Ruben Tejada gets a C this season, because even though he wasn't very good this season, he was if nothing else better than people expected him to be after a season in which he was hurt most of the time and hit .202 with 10 RBI. Although Tejada was buried on the bench for multiple extended stretches of time during the season while the Mets experimented with other options at SS, they seemed to keep coming back to Tejada. Again, Tejada wasn't especially good this season, but he did manage to play slightly better than he did in 2013, hitting .237 with a surprising 5 Home Runs and 34 RBI and performed slightly better in the field than he did last year. All that being said, nobody's convinced that Tejada is the solution here any longer and there's a pretty good chance that he's going to end up being non-tendered and the Mets will go after a flashier name at Shortstop who can actually hit with some consistency.
Ike Davis - D
I was going to give Ike an F, but that seemed too cruel since he only appeared in 12 games and did hit a walk-off Grand Slam in one of them. But in a season that kicked off with him getting an attack of the runs and running out to the field late on Opening Day, it sort of seemed like Groundhog Day for Ike Davis, as his slow start ultimately got him shipped out of town to Pittsburgh. Yet, when he was traded, I thought the Mets had made a mistake and dealt the wrong guy. WRONG! Davis was no better in Pittsburgh, while the guy the Mets kept ended up having a career year.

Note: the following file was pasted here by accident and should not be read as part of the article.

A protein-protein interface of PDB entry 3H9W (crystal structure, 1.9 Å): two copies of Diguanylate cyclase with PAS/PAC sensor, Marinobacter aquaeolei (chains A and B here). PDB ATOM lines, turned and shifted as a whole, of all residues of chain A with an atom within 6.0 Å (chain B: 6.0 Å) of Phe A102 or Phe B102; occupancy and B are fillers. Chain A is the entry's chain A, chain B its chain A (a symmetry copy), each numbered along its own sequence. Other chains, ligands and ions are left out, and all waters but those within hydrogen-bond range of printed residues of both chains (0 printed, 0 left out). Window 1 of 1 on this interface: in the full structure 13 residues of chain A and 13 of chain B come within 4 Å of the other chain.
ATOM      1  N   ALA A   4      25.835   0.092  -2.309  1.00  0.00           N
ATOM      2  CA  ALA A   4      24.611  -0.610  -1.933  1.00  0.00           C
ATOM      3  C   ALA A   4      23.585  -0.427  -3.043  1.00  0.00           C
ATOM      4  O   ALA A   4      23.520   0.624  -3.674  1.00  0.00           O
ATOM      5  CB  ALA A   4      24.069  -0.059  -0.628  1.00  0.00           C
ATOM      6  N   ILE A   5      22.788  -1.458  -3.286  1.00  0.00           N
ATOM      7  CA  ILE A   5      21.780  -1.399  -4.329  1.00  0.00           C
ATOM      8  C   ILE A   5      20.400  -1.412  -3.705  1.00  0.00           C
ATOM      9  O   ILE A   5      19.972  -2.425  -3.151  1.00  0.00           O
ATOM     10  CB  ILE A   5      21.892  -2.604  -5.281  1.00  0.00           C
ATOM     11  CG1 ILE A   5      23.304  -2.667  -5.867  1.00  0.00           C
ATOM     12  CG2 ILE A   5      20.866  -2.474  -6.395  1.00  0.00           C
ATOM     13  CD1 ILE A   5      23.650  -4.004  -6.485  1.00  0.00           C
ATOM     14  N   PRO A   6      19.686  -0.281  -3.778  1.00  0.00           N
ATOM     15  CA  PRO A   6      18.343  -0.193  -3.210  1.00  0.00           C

Josh Satin - F
After a good season as a role player in 2013, it wasn't illogical to think Satin could be counted on to repeat that performance in 2014. Sadly, after a season in which he mustered all of 3 hits and 3 RBI en route to a batting average of .086, logic was thrown out the window. At least 2 of those 3 hits were doubles.
Eric Campbell - C
So since Satin was so awful, the Mets turned to Eric Campbell to take over the Josh Satin role as the right handed utility infielder off the bench, and Campbell responded with a season that wasn't dissimilar to the one Satin had last year. Campbell spelled Wright at 3rd and Duda at 1st and also played a little Outfield for a while, ended up with 190 ABs in which he hit .263 with 3 Home Runs and 16 RBI. That's all well and good, but if he comes back next season and hits .086, well, don't say you weren't warned.
Dilson Herrera - Inc.